New York, April 20, 2011--The Committee to Protect Journalists called on Yemeni authorities today to explain why they have held prominent journalist Ali Salah Ahmed since Tuesday without revealing his location or charging him with a crime.
On Tuesday, security forces detained Ahmed, an anchor for the privately owned news channel Suhail, with ties to the opposition party Al-Islah, upon his arrival from Germany, according to local news reports and a CPJ interview. Local journalist Samia al-Aghbry told CPJ that Ahmed had sent a text message to the Yemeni Journalists' Syndicate (YJS) informing them of his detention. Since then, his cell phone has been switched off, and his whereabouts are unknown. Ahmed worked for several years as the program director of the official state-run television station Yamania but resigned in 2009 denouncing government attempts to manipulate news coverage of civil unrest in southern Yemen, al-Aghbry told CPJ. The YJS condemned the arrest in a statement released on Tuesday.
"We are concerned about the well-being of Ali Salah Ahmed," said Robert Mahoney, CPJ's deputy director. "We call on the Yemeni authorities to release him immediately."
At least one other journalist is missing in Yemen and believed to be in government custody. Ahmad al-Mohamadi, a reporter for Suhail, has been missing since being called in for questioning Saturday by the Republican Guards.
Elsewhere in the region:
In Iraqi Kurdistan, several journalists told CPJ today that anti-riot police attacked them on Monday while covering protests in Arbil. Among those assaulted were Jiyar Omer, a reporter for independent weekly Hawlati, Shiwan Sidi of the independent weekly magazine Civil, and Mariwan Mala Hassan, a reporter for the satellite news station Kurdistan News Network (KNN). Sidi told CPJ that security forces had beat journalists, confiscated their cameras and ordered them to leave the scene. He was taken to a nearby hospital for treatment of a broken wrist. Mala Hassan told CPJ that he and two KNN cameramen had been handcuffed and taken to a police station where they were detained for two hours.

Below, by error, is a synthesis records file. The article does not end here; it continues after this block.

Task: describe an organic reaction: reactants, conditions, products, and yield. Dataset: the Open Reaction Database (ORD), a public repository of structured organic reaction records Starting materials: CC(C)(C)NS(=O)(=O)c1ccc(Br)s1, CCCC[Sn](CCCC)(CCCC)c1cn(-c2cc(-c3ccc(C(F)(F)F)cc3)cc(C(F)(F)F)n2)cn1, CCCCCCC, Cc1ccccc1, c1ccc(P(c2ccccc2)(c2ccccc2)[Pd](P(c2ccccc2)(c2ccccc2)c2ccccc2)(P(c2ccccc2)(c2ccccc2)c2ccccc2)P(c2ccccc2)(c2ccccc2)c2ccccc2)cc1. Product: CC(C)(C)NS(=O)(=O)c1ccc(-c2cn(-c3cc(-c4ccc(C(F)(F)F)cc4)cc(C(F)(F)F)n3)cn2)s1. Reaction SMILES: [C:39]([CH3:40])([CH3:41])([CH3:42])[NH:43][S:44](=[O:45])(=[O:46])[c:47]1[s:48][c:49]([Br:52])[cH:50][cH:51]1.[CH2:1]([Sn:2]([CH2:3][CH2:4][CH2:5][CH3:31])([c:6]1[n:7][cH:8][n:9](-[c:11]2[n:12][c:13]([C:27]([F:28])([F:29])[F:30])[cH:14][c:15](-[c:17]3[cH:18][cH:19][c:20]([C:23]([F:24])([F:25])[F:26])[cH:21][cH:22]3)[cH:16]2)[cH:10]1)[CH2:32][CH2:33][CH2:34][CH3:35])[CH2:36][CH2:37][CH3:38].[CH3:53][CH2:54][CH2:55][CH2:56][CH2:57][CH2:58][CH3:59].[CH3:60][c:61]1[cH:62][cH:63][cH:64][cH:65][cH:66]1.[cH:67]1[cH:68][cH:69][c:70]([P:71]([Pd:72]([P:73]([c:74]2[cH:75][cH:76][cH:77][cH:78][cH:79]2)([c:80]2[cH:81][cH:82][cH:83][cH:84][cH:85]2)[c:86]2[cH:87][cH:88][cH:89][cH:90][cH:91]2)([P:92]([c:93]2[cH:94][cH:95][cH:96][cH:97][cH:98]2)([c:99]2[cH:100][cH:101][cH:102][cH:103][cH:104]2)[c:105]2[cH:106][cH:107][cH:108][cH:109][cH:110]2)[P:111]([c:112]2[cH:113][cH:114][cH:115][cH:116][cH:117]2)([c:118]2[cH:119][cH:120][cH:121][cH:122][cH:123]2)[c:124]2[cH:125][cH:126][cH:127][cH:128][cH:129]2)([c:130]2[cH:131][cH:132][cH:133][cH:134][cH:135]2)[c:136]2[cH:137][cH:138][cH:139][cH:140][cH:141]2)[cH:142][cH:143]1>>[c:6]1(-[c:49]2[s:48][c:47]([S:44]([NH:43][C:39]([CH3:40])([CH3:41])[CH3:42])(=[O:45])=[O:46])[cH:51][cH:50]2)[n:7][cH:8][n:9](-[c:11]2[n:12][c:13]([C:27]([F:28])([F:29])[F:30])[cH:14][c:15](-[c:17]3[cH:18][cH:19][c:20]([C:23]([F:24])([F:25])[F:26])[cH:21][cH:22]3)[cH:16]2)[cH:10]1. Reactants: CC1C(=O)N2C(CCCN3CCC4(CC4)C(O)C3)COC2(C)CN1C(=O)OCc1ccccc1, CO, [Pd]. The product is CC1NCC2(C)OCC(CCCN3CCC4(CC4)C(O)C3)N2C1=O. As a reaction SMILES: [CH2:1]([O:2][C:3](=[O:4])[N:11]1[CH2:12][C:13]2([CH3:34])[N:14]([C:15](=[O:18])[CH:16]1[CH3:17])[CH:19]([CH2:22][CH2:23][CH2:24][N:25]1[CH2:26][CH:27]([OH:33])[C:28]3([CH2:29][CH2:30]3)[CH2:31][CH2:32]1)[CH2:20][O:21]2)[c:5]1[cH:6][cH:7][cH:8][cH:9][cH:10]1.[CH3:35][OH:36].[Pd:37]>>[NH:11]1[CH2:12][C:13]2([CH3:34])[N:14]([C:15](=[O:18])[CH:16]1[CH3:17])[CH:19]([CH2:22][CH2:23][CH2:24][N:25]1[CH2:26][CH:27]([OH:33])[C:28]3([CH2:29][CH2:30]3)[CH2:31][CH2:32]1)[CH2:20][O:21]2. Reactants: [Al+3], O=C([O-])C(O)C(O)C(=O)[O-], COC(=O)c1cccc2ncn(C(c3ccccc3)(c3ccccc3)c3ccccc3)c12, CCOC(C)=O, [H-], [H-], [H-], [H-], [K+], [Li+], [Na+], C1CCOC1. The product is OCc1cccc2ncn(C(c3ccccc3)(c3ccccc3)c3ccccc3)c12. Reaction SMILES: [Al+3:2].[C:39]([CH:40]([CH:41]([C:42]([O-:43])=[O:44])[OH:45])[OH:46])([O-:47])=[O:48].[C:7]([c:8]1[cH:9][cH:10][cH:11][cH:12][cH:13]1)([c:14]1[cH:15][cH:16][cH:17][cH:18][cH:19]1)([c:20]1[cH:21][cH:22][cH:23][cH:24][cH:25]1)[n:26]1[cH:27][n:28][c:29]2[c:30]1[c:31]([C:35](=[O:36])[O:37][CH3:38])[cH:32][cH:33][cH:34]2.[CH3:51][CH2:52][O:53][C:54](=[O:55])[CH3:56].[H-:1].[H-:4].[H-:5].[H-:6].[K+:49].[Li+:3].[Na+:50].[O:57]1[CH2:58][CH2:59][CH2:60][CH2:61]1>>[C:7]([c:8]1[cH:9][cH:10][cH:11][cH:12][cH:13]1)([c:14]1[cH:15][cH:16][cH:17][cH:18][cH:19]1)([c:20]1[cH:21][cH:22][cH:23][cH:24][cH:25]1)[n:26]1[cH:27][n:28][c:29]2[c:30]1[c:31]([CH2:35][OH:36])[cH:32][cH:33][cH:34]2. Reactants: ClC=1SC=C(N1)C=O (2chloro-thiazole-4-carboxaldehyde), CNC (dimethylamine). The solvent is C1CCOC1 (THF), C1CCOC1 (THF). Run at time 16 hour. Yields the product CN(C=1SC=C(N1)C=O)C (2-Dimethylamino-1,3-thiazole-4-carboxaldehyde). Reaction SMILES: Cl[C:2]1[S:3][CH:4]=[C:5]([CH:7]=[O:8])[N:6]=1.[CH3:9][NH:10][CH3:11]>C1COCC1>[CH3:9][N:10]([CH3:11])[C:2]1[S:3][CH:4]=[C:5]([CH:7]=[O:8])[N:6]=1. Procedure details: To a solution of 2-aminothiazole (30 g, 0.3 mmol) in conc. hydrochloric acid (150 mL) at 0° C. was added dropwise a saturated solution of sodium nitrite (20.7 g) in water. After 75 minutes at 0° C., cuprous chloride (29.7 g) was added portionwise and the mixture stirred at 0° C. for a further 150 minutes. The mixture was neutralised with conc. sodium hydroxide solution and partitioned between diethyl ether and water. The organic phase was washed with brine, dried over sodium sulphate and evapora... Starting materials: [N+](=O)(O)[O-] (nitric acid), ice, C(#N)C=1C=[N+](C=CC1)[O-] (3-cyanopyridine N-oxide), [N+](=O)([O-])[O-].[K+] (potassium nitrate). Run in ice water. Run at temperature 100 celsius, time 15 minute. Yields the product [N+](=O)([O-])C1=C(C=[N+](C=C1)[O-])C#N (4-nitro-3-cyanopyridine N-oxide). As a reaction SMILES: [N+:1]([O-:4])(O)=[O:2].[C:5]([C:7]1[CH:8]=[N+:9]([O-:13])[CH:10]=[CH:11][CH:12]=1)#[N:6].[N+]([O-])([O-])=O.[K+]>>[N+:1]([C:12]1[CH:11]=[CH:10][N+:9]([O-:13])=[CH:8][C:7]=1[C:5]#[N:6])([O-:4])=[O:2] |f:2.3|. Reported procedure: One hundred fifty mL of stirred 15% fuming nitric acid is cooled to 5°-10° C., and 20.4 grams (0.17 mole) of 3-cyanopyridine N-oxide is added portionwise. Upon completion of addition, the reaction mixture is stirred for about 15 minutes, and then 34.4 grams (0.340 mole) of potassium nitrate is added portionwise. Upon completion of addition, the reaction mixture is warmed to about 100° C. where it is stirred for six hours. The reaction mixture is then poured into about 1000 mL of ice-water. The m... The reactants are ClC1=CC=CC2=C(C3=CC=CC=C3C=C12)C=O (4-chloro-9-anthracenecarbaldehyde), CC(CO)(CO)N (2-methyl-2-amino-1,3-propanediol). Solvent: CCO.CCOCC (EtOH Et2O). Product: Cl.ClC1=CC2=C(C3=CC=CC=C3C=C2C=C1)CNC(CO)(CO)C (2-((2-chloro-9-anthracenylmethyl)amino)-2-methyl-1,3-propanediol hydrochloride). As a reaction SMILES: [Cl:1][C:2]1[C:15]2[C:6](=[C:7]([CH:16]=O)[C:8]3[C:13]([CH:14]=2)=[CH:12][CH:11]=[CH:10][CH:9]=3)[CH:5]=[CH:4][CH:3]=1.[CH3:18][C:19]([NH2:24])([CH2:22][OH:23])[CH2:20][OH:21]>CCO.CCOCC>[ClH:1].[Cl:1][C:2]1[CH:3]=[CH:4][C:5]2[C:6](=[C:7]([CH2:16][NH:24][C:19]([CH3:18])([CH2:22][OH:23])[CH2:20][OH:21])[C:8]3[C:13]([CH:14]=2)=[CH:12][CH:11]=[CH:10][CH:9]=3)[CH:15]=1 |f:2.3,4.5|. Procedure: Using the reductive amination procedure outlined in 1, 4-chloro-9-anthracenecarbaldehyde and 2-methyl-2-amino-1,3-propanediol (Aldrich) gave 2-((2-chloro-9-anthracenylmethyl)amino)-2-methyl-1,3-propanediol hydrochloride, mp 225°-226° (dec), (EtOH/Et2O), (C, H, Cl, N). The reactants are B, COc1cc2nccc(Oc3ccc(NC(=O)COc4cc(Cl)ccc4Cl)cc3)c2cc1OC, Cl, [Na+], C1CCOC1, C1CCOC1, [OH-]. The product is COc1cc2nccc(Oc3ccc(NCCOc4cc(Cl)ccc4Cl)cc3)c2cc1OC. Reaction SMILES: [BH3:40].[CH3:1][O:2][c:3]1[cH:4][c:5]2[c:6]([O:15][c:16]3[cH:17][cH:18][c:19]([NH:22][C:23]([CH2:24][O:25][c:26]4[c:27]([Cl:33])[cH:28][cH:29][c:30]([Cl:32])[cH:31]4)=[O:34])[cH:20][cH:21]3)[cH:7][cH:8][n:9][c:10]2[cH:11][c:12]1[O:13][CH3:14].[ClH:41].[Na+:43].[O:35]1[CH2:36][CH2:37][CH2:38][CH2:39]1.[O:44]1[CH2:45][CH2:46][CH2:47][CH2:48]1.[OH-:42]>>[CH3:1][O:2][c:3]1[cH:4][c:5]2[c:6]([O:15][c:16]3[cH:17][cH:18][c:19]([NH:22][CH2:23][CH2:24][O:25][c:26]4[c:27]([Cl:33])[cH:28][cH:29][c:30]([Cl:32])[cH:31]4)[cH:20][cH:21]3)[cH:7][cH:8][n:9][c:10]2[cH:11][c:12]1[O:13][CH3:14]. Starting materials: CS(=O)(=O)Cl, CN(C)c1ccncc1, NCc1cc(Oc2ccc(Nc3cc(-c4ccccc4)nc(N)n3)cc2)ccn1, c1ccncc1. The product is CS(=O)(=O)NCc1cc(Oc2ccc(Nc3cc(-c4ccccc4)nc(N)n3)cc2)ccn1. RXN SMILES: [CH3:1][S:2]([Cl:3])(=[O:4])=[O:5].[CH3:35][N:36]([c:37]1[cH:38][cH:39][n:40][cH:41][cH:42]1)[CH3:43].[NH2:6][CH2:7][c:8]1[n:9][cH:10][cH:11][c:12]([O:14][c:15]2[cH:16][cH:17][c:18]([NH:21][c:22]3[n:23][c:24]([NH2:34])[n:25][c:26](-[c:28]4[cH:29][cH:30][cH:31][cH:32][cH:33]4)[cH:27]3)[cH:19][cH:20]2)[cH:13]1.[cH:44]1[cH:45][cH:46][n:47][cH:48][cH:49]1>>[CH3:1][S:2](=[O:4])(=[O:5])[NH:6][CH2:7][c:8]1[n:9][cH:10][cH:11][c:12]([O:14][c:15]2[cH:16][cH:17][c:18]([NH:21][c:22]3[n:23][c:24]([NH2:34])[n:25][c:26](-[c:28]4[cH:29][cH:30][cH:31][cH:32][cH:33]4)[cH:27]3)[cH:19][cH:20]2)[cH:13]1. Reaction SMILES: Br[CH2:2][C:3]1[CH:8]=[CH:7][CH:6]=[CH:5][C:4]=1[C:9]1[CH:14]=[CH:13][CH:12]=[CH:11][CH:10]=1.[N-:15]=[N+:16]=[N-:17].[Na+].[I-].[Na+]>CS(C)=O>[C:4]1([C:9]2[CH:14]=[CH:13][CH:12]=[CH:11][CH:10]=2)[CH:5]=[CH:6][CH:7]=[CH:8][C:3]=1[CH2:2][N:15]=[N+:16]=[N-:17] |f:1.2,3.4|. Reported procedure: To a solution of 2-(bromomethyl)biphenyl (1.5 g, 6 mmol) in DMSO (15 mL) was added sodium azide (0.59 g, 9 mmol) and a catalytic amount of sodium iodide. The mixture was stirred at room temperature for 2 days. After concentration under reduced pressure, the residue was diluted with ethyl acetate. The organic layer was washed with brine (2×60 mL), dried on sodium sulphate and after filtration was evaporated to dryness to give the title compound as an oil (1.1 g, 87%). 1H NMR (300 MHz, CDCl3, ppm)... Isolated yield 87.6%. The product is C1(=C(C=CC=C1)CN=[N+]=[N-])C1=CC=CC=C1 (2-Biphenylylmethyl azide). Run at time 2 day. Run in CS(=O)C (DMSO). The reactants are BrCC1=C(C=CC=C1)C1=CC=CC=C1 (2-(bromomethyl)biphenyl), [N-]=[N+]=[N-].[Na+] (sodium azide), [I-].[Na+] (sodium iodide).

"We call on the Kurdistan Regional Government to make it clear to security personnel that it will not tolerate attacks on journalists," CPJ's Mahoney said. "The government must ensure that journalists are not attacked or threatened in an effort to censor coverage."
In the West Bank, three photographers--Jaafar Zahid Ashtiya of Agence France-Presse, Nassir Ashtiya of The Associated Press, and Wajdi Mohamed of Austria Presse Agentur--were assaulted Tuesday while covering clashes between Palestinians and Israeli settlers in Burin village, south of Nablus, according to regional news reports and a CPJ interview. Zahid Ashtiya told CPJ that he sustained an injury to his shoulder when protesters attacked him and his colleagues with stones. "We tried to leave the scene but we were stopped by the Israeli security forces," Zahid Ashtiya told CPJ. "My colleague Wajdi Mohamed explained that we were journalists but instead of letting us go, they beat him with a rifle butt and broke his nose."